Pedestrians and dogs and cats – we mark them down for slaughter.
I also own a speed-boat which has never touched the water.

She’s built of fibre-glass, of course.  I call her ‘Mandy Jane’
After a bird I used to know- No soda please, just plain-
And how did I acquire her?  Well to tell you about that
And to put you in the picture I must wear my other hat.

I do some mild developing.  The sort of place I need
Is a quiet country market town that’s rather run to seed.
A luncheon and a drink or two, a little 'savoir faire' -
I fix the Planning Officer, the Town Clerk and the Mayor.

And if some preservationist attempts to interfere
A ‘dangerous structure’ notice from the Borough Engineer
Will settle any buildings that are standing in our way-
The modern style, sir, with respect, has really come to stay.

 Harvest Hymn
We spray the fields and scatter 
The poison on the ground
So that no wicked wild flowers
Upon our farm be found.
We like whatever helps us
To line our purse with pence;
The twenty-four-hour broiler-house
And neat electric fence.

All concrete sheds around us
And Jaguars in the yard,
The telly-lounge and deep-freeze
Are ours from working hard.

We fire the fields for harvest,
The hedges swell the flame,
The oaktrees and the cottages
From which our fathers came.
We give no compensation,
The earth is ours today,
And if we lose on arable,
Then bungalows will pay.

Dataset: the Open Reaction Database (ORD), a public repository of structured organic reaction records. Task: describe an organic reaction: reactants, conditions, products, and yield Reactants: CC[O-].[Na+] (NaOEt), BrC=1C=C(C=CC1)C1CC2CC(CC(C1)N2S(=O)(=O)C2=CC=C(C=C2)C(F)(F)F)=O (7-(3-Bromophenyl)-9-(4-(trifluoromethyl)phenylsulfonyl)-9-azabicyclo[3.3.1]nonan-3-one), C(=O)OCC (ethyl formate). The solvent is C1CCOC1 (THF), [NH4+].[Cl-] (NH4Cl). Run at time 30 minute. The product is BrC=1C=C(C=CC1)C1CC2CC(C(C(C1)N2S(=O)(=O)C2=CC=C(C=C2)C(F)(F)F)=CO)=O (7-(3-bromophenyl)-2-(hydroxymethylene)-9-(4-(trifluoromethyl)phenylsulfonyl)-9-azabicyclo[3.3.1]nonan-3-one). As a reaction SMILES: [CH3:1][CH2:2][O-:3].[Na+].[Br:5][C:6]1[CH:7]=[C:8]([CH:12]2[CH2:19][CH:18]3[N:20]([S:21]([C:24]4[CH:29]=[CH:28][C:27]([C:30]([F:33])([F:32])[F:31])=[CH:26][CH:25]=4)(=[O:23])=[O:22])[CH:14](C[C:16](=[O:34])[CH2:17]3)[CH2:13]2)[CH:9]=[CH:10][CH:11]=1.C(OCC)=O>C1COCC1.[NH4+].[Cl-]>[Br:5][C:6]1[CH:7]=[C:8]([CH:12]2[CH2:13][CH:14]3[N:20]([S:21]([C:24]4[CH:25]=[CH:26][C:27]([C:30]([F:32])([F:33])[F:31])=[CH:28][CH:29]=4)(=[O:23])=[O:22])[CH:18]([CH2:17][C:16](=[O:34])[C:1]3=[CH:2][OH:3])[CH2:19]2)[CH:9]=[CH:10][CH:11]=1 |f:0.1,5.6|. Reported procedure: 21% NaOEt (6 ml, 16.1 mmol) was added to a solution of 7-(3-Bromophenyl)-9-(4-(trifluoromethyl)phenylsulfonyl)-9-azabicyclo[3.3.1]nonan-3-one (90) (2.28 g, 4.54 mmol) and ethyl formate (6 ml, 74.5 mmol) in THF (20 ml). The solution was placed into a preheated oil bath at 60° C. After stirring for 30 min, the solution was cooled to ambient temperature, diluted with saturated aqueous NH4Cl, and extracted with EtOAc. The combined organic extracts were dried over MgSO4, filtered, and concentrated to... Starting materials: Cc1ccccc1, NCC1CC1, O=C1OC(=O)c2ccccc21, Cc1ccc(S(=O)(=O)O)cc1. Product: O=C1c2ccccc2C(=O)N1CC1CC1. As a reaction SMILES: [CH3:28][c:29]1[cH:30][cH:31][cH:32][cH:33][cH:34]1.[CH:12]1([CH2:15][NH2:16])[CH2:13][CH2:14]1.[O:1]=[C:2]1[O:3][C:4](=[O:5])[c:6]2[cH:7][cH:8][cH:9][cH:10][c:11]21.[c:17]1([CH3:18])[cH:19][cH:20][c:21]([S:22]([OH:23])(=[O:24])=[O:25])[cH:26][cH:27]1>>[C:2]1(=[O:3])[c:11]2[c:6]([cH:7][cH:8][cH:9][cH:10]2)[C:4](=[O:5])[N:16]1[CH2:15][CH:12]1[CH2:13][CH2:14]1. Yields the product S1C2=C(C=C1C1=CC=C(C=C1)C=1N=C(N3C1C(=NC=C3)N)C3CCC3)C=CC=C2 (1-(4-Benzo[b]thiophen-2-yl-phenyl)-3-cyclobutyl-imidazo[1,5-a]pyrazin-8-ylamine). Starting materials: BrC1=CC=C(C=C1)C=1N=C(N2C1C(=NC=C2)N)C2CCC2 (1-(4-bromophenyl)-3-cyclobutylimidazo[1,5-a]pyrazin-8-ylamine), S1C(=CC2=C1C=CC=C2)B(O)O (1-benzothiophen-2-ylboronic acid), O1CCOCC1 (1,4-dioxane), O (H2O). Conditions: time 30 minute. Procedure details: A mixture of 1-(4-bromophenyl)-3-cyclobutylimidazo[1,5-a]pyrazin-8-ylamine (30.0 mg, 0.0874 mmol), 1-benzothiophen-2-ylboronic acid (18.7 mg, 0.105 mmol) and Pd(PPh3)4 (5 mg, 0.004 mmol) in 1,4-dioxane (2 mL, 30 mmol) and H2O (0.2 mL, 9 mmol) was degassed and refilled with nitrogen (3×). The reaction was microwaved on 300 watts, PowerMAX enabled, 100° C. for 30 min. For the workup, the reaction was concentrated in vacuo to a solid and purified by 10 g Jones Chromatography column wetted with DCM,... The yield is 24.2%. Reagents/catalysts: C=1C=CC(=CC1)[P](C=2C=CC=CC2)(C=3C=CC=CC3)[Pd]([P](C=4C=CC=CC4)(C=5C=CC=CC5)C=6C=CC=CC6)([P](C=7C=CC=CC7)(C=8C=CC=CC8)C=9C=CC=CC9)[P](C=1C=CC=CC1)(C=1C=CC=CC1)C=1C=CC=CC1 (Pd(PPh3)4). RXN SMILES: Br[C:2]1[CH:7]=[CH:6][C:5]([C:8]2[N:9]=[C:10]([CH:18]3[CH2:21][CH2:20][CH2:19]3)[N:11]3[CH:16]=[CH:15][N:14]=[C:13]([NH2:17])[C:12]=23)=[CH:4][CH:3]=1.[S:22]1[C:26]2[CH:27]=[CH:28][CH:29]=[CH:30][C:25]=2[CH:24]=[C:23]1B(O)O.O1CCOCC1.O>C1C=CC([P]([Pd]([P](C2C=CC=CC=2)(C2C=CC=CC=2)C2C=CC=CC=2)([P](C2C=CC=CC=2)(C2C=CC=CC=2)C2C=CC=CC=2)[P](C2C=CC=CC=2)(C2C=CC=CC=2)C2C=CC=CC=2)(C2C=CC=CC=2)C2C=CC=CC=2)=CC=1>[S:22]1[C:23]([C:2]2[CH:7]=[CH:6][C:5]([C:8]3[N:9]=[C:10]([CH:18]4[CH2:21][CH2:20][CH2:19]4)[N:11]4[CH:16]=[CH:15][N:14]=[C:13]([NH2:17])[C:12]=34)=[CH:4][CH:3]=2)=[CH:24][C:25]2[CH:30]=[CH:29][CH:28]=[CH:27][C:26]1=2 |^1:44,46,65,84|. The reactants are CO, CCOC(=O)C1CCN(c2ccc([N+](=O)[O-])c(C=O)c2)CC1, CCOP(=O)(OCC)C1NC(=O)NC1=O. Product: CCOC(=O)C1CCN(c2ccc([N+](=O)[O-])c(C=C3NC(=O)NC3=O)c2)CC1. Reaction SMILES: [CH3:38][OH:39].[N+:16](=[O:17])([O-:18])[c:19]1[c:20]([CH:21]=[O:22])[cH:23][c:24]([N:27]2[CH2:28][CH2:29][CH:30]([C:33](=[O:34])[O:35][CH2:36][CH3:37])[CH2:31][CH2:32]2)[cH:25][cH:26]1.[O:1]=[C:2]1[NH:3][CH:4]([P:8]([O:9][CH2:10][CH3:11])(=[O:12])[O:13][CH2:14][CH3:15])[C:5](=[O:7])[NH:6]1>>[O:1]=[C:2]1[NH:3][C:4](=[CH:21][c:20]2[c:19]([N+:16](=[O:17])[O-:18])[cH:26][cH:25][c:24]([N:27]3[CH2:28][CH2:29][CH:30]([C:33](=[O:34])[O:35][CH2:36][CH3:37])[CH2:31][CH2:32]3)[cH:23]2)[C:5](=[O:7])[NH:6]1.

All concrete sheds ........etc.                            


Betjeman was no lover of government bureaucracy, but he liked people, particularly 'ordinary' people, such as the oft-quoted 'man on the Clapham omnibus'. The following poems  'Mortality' and 'The Hon. Sec.' I think reflect this.

The first class brains of a senior civil servant
Shiver and shatter and fall
As the steering column of his comfortable Humber
Batters in the bony wall.
All those delicate little re-adjustments
"On the one hand if we proceed
With the ad hoc policy hitherto adapted
To individual need ......
On the other hand, too rigid an arrangement
Might, of itself, perforce ....
I would like to submit for the Minister's concurrence
The following alternative course,
Subject to revision and reconsideration
In the light our experience gains ...."
And this had to happen at the corner where the by-pass
Comes into Egham out of Staines.
That very near miss for an All Souls' Fellowship
The recent compensation of a 'K' -
The first-class brains of a senior civil servant
Are sweetbread on the road today.

The Hon. Sec.
The flag that hung half-mast today
Seemed animate with being
As if it knew for whom it flew
And will no more be seeing.

He loved each corner of the links -
The stream at the eleventh,
The grey-green bents, the pale sea-pinks,
The prospect from the seventh;

To the ninth tee the uphill climb,
A grass and sandy stairway,
And at the top the scent of thyme
And long extent of fairway.

He knew how on a summer day
The sea's deep blue grew deeper,
How evening shadows over Bray
Made that round hill look steeper.

He knew the ocean mists that rose
and seemed for ever staying,
When moaned the foghorn from Trevose
And nobody was playing;

The flip of cards on winter eves,
The whisky and the scoring,